Whole wheat flour is made from the entire wheat kernel, including the bran and germ.
This type of flour has a hearty, nutty flavor and is denser than oat flour.
When substituting whole wheat flour for oat flour, use 1/4 less whole wheat flour than the recipe calls for oat flour.
For example, if a recipe calls for 1 cup of oat flour, you would use 3/4 cup of whole wheat flour.
Keep in mind that whole wheat flour will also make baked goods denser than oat flour.
If you’re looking for a lighter option, try one of the other substitutes on this list.
3. Buckwheat Flour
Buckwheat flour is a great alternative for those who are looking for a gluten-free option.
This type of flour is made from the seeds of the buckwheat plant and has a slightly nutty flavor.
Buckwheat flour can be used in pancakes, waffles, cookies, and even bread.
When substituting buckwheat flour for oat flour, you will want to use about ¾ cup of buckwheat flour for every 1 cup of oat flour that is called for in the recipe.
You may also need to add more liquid to the recipe since buckwheat flour is not as absorbent as oat flour.
4. Quinoa Flour
If you’re looking for a gluten-free option, quinoa flour is a great substitute for oat flour.
It has a similar taste and can be used in most recipes that call for oat flour.
The main difference is that quinoa flour is slightly dense, so you may need to use less of it.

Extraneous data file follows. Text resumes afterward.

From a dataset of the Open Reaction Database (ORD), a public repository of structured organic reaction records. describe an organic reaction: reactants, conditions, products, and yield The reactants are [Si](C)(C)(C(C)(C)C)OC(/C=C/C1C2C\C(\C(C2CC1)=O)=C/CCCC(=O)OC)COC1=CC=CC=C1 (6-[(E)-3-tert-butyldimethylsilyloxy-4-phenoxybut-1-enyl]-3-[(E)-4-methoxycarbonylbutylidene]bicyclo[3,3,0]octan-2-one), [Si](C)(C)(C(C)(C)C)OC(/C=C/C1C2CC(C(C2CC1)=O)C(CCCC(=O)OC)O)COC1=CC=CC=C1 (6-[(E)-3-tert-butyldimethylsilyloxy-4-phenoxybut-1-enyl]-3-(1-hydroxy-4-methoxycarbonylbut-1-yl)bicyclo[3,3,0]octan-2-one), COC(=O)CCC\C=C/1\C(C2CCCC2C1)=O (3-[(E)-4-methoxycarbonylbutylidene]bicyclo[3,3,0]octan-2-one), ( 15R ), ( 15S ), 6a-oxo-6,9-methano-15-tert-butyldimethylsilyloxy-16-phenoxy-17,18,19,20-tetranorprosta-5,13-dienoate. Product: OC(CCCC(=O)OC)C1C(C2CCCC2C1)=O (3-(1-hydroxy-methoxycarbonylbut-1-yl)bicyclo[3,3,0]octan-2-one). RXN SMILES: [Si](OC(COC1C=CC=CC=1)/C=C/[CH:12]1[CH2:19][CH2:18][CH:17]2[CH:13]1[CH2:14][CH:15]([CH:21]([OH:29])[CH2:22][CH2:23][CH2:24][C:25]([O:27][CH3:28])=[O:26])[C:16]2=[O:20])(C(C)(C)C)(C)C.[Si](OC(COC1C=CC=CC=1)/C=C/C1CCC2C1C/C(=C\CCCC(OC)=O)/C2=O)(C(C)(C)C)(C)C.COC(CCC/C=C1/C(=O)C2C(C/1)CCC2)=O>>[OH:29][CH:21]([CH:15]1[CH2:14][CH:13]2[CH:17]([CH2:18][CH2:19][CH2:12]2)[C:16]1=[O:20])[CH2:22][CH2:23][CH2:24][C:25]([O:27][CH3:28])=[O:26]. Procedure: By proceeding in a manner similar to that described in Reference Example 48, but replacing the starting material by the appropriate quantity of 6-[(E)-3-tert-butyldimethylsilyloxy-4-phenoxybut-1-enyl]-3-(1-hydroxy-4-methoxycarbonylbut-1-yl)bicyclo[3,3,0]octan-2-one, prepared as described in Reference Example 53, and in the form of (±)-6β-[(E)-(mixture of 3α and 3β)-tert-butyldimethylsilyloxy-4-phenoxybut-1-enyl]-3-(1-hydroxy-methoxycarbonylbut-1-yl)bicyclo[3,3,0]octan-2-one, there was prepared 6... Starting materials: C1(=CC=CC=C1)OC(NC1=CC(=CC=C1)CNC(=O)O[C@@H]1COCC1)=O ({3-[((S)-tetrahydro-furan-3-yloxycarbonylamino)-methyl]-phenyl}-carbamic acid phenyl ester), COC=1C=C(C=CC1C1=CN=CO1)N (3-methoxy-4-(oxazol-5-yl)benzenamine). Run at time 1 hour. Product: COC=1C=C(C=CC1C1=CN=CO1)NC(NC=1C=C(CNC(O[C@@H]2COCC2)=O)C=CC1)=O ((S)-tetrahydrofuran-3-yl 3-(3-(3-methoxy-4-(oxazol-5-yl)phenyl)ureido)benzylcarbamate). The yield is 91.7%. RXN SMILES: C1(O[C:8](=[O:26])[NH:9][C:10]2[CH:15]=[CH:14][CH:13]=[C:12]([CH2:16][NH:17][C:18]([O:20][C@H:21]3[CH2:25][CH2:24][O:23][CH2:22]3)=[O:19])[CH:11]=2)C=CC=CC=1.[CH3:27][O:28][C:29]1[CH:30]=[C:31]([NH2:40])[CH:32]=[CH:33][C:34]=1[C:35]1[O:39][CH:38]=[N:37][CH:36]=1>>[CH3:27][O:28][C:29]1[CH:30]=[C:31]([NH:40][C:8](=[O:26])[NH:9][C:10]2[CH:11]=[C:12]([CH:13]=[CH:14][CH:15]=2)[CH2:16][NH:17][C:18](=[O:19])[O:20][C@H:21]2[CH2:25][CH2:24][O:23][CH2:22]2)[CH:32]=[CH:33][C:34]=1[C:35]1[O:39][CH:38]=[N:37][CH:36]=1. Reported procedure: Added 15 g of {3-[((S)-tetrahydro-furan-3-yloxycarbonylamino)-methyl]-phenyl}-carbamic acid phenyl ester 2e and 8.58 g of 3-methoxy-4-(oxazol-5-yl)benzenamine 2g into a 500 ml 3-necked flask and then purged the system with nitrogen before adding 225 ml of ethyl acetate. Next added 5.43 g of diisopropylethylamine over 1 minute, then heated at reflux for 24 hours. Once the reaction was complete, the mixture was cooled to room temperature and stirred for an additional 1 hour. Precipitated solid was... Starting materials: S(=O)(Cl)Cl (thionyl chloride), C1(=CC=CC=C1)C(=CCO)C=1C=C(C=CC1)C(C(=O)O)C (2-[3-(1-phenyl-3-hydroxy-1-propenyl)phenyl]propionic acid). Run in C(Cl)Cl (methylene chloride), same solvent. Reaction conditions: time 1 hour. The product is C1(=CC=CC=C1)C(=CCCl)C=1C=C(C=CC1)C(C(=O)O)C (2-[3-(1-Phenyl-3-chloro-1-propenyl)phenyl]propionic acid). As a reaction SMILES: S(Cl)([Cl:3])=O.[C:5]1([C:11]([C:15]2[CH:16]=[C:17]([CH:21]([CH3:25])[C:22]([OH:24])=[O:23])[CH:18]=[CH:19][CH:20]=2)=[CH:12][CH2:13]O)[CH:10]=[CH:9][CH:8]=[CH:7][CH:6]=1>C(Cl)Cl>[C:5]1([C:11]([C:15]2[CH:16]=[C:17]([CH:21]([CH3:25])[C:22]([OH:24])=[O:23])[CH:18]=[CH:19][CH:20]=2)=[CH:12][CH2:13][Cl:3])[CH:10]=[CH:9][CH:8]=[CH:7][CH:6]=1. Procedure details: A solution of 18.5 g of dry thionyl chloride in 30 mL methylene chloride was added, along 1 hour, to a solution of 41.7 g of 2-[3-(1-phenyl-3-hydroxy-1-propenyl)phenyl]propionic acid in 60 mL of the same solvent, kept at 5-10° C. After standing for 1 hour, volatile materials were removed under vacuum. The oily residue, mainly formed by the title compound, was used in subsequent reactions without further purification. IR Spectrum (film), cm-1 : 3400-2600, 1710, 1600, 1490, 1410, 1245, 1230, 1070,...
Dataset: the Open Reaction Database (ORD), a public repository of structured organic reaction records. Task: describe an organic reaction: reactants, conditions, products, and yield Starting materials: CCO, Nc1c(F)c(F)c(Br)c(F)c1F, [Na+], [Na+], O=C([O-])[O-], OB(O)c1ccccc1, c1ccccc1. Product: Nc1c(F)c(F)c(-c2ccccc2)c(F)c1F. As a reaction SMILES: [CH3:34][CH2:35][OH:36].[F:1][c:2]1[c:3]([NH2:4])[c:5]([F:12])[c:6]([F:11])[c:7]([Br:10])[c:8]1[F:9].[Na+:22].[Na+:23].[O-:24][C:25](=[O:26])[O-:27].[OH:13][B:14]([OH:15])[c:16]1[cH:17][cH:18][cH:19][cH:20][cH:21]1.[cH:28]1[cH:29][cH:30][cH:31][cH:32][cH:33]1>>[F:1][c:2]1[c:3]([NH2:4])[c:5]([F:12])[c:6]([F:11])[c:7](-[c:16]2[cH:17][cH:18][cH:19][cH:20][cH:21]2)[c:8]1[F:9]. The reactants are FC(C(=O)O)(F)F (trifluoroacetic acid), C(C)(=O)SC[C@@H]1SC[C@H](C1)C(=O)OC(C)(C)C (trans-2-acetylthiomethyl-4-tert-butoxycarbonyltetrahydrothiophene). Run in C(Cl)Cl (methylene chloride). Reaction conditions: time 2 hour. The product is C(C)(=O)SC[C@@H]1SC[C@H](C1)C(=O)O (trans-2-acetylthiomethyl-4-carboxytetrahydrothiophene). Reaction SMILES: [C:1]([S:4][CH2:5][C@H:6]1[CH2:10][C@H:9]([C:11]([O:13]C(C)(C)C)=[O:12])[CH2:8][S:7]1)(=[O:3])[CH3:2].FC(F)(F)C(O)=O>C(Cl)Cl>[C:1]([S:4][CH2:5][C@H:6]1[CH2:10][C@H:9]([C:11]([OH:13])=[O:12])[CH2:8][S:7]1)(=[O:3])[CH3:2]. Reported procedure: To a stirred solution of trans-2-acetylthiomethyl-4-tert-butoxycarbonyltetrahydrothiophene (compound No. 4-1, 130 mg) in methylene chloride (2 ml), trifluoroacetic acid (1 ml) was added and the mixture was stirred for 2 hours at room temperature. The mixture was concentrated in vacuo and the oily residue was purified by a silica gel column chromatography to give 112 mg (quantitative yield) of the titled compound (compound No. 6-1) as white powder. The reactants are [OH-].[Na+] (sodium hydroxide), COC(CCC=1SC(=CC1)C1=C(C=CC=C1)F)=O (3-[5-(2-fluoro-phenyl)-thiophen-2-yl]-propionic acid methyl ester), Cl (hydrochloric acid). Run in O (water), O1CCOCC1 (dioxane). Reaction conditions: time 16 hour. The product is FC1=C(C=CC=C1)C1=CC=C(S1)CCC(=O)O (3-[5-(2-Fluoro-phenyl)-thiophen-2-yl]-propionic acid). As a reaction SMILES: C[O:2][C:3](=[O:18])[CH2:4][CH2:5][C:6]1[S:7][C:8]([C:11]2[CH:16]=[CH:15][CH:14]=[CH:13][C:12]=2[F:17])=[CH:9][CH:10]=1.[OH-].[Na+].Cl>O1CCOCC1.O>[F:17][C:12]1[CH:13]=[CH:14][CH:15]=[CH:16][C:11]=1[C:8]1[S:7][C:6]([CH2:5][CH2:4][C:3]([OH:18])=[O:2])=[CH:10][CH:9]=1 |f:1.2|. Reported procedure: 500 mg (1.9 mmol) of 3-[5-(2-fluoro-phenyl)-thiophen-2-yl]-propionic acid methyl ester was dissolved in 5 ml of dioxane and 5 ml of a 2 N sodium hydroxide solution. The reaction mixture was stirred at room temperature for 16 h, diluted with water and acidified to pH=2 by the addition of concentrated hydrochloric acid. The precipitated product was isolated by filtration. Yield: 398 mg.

Quinoa flour is made from ground quinoa, which is a seed that is naturally gluten-free.
It’s a good source of protein and fiber, and it has a nutty flavor.
Quinoa flour can be used in place of oat flour in most recipes, but you may need to use less of it since it’s denser.
When substituting quinoa flour for oat flour, start with 1/2 cup and add more as needed.
5. Almond Meal/flour
Almond meal and almond flour are both made from whole almonds that have been ground into a fine powder.
Almond flour is made from blanched almonds, which have had their skins removed, while almond meal includes the skins.
Almond flour has a light and airy texture with a slightly sweet taste, while the almond meal is denser and nuttier tasting.
Both can be used as substitutes for oat flour in recipes.
To substitute almond flour for oat flour, use 1 cup of almond flour for every 1 cup of oat flour called for in the recipe.